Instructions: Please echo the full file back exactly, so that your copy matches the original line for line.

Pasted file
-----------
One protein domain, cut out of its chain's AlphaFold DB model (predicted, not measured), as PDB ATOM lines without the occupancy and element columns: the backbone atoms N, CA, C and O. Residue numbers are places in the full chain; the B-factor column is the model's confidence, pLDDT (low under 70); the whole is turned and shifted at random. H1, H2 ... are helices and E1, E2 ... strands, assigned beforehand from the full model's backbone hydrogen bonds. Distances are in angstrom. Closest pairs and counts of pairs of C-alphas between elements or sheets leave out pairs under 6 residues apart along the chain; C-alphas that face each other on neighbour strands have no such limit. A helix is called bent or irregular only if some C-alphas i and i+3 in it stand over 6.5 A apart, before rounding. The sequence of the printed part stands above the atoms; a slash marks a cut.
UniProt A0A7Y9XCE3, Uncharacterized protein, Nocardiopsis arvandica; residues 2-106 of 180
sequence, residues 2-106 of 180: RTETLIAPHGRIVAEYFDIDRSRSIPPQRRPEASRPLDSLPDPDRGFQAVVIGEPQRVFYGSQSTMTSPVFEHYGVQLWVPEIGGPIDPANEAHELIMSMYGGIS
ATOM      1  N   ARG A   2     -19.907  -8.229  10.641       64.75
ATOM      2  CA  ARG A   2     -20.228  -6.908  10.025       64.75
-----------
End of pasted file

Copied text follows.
One protein domain, cut out of its chain's AlphaFold DB model (predicted, not measured), as PDB ATOM lines without the occupancy and element columns: the backbone atoms N, CA, C and O. Residue numbers are places in the full chain; the B-factor column is the model's confidence, pLDDT (low under 70); the whole is turned and shifted at random. H1, H2 ... are helices and E1, E2 ... strands, assigned beforehand from the full model's backbone hydrogen bonds. Distances are in angstrom. Closest pairs and counts of pairs of C-alphas between elements or sheets leave out pairs under 6 residues apart along the chain; C-alphas that face each other on neighbour strands have no such limit. A helix is called bent or irregular only if some C-alphas i and i+3 in it stand over 6.5 A apart, before rounding. The sequence of the printed part stands above the atoms; a slash marks a cut.
UniProt A0A7Y9XCE3, Uncharacterized protein, Nocardiopsis arvandica; residues 2-106 of 180
sequence, residues 2-106 of 180: RTETLIAPHGRIVAEYFDIDRSRSIPPQRRPEASRPLDSLPDPDRGFQAVVIGEPQRVFYGSQSTMTSPVFEHYGVQLWVPEIGGPIDPANEAHELIMSMYGGIS
ATOM      1  N   ARG A   2     -19.907  -8.229  10.641       64.75
ATOM      2  CA  ARG A   2     -20.228  -6.908  10.025       64.75